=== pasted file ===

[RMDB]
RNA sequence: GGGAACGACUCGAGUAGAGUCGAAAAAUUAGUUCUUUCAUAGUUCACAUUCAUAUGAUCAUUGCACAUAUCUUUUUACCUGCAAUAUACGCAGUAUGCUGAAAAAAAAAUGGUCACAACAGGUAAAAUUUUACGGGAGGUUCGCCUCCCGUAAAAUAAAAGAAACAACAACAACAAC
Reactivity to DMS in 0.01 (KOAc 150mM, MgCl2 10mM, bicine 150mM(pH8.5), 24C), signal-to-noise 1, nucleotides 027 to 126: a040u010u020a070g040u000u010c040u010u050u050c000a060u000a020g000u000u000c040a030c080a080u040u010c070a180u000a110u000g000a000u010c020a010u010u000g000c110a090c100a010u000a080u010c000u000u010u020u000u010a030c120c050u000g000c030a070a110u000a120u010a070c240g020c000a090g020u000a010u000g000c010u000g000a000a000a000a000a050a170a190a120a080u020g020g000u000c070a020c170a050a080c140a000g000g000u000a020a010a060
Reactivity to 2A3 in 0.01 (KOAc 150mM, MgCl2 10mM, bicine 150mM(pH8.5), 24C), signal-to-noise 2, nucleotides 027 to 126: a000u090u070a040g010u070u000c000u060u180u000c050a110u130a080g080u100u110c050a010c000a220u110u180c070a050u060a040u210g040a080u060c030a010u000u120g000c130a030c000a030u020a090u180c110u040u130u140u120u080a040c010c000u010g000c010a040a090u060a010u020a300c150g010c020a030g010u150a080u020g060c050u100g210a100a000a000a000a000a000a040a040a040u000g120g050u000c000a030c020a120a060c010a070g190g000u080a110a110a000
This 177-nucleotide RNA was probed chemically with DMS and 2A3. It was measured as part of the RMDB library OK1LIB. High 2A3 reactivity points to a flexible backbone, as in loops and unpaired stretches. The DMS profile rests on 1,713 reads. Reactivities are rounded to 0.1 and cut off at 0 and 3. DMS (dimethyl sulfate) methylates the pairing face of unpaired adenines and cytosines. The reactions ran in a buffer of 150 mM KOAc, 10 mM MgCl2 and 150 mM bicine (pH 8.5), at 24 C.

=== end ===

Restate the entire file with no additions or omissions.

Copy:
[RMDB]
RNA sequence: GGGAACGACUCGAGUAGAGUCGAAAAAUUAGUUCUUUCAUAGUUCACAUUCAUAUGAUCAUUGCACAUAUCUUUUUACCUGCAAUAUACGCAGUAUGCUGAAAAAAAAAUGGUCACAACAGGUAAAAUUUUACGGGAGGUUCGCCUCCCGUAAAAUAAAAGAAACAACAACAACAAC
Reactivity to DMS in 0.01 (KOAc 150mM, MgCl2 10mM, bicine 150mM(pH8.5), 24C), signal-to-noise 1, nucleotides 027 to 126: a040u010u020a070g040u000u010c040u010u050u050c000a060u000a020g000u000u000c040a030c080a080u040u010c070a180u000a110u000g000a000u010c020a010u010u000g000c110a090c100a010u000a080u010c000u000u010u020u000u010a030c120c050u000g000c030a070a110u000a120u010a070c240g020c000a090g020u000a010u000g000c010u000g000a000a000a000a000a050a170a190a120a080u020g020g000u000c070a020c170a050a080c140a000g000g000u000a020a010a060
Reactivity to 2A3 in 0.01 (KOAc 150mM, MgCl2 10mM, bicine 150mM(pH8.5), 24C), signal-to-noise 2, nucleotides 027 to 126: a000u090u070a040g010u070u000c000u060u180u000c050a110u130a080g080u100u110c050a010c000a220u110u180c070a050u060a040u210g040a080u060c030a010u000u120g000c130a030c000a030u020a090u180c110u040u130u140u120u080a040c010c000u010g000c010a040a090u060a010u020a300c150g010c020a030g010u150a080u020g060c050u100g210a100a000a000a000a000a000a040a040a040u000g120g050u000c000a030c020a120a060c010a070g190g000u080a110a110a000
This 177-nucleotide RNA was probed chemically with DMS and 2A3. It was measured as part of the RMDB library OK1LIB. High 2A3 reactivity points to a flexible backbone, as in loops and unpaired stretches. The DMS profile rests on 1,713 reads. Reactivities are rounded to 0.1 and cut off at 0 and 3. DMS (dimethyl sulfate) methylates the pairing face of unpaired adenines and cytosines. The reactions ran in a buffer of 150 mM KOAc, 10 mM MgCl2 and 150 mM bicine (pH 8.5), at 24 C.